The school choice application period has just begun for the 2022-23 school year, and data from the previous process indicates magnet schools are the most in-demand options in the Hamilton County Schools system.
Normal Park Museum Magnet School, Chattanooga School for the Arts and Sciences and Chattanooga School for the Liberal Arts had the highest numbers of waitlisted students out of the school choice options for this school year, according to data released by Hamilton County Schools at the request of the Times Free Press on Friday.
Normal Park had the longest waitlist for the 2021-22 school year at 609 students and seated 140 students. The K-8 school in North Chattanooga, has 90 seats available for next school year, according to the district's table of available choice lottery seats.
The arts and sciences magnet seated 59 students this year with 491 on the waitlist, followed by the liberal arts magnet with 49 seated students and 405 on the waitlist.
For next school year, the liberal arts school has 63 seats. The arts and sciences school has 137 seats across the upper and lower schools, but selection for grades 3-12 will be chosen from a pre-existing waitlist and not the choice application, according to the district's website.
Additional schools with three-digit waitlists include magnet schools like Barger Academy, Battle Academy, Rivermont Elementary School, Lookout Mountain Elementary School and the Hamilton County Virtual School, which saw a jump in enrollment amid the pandemic in the 2020-21 school year.
The fairness of magnet school waitlists and the lottery system is often a topic of concern among parents this time of year.
"I can't wait to hear my daughter is going to sit on a waitlist for the next nine years to attend a magnet school that I'm alumni of," Amanda Lee Parsons wrote in a comment on a Nov. 12 Facebook post from the district.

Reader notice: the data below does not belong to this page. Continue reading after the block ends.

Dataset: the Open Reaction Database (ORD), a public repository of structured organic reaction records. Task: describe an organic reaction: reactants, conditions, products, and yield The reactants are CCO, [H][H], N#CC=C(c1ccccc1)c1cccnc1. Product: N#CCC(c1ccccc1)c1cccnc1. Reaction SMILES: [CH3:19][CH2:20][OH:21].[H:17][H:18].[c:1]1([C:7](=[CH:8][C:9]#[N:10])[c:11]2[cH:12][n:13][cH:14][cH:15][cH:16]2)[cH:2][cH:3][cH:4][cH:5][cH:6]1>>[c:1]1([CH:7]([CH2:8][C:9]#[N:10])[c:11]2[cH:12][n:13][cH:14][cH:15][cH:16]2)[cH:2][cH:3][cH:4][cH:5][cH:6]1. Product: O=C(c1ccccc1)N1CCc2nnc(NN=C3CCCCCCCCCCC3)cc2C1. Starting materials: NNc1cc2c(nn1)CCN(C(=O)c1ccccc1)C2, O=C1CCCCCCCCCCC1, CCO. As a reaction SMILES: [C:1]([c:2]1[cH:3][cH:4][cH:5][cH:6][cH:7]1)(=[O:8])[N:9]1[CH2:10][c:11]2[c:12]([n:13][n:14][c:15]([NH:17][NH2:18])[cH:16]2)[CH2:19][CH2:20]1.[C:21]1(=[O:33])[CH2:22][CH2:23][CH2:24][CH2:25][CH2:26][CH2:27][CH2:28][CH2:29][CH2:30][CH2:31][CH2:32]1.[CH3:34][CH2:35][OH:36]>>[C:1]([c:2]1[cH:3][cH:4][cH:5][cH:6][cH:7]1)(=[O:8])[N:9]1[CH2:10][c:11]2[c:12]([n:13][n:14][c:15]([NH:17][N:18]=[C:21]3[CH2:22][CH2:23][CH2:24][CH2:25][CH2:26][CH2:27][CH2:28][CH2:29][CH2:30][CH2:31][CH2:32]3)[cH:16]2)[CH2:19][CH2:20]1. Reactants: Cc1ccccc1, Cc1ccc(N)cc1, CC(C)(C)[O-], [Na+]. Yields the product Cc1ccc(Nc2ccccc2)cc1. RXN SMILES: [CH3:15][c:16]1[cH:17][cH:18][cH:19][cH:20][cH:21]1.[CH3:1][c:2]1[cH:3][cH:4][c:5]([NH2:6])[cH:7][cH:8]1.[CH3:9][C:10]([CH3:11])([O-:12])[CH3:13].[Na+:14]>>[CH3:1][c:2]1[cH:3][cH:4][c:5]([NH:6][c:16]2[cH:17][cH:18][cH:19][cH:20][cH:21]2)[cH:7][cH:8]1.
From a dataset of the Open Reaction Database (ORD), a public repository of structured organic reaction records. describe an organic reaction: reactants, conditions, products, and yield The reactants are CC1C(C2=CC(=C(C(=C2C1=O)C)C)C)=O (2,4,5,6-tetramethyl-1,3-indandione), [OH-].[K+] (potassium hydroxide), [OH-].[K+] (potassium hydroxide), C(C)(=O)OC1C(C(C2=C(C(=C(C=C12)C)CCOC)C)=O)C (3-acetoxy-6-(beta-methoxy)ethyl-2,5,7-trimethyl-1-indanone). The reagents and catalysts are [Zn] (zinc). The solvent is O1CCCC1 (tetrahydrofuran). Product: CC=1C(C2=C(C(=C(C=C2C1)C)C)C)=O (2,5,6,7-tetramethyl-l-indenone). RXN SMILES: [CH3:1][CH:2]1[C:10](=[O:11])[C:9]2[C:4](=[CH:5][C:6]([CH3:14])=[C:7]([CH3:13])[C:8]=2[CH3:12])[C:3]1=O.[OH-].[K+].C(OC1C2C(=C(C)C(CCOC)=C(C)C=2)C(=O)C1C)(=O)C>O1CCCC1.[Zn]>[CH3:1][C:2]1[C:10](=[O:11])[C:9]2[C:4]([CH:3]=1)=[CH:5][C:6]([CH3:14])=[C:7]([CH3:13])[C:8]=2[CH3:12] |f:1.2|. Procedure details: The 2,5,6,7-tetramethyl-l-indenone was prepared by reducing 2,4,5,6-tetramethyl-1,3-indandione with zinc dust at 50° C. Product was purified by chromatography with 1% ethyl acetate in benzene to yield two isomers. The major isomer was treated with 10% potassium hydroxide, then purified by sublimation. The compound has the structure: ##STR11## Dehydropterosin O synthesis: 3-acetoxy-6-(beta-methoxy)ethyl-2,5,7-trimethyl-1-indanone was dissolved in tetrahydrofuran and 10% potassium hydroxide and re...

The topic also came up at the Board of Education's November meeting the previous day, when board member Rhonda Thurman of Hixson asked if the children of alumni get preference at magnet schools and insinuated that was the case.
"No, only current staff will get a preference, so if you work at that magnet then you get a boost in your standing in the lottery," chief of staff Jennifer Bronson said.
The district significantly expanded open enrollment school options from 11 to 45 for the upcoming year and expanded Future Ready Institutes — where students receive training in industries like aviation, health care and engineering at the district's 13 zoned high schools — from 29 to 31.
Most Future Ready Institutes seated students with three or fewer students on the waitlist for this school year, but there were a few exceptions.
The EPB Institute of Technology and Networking at Tyner Academy seated six students and waitlisted 13, and Erlanger Institute of Healthcare and Innovation at Howard High School seated four students and waitlisted four students. Howard is home to three Future Ready Institutes, while Tyner Academy is home to three and has 54 open seats for the next school year.
Following the school choice fair on Jan. 12, the school choice application deadline is Jan. 31 and the district will run the choice lottery on Feb. 9.
Contact Anika Chaturvedi at email@example.com or 423-757-6592.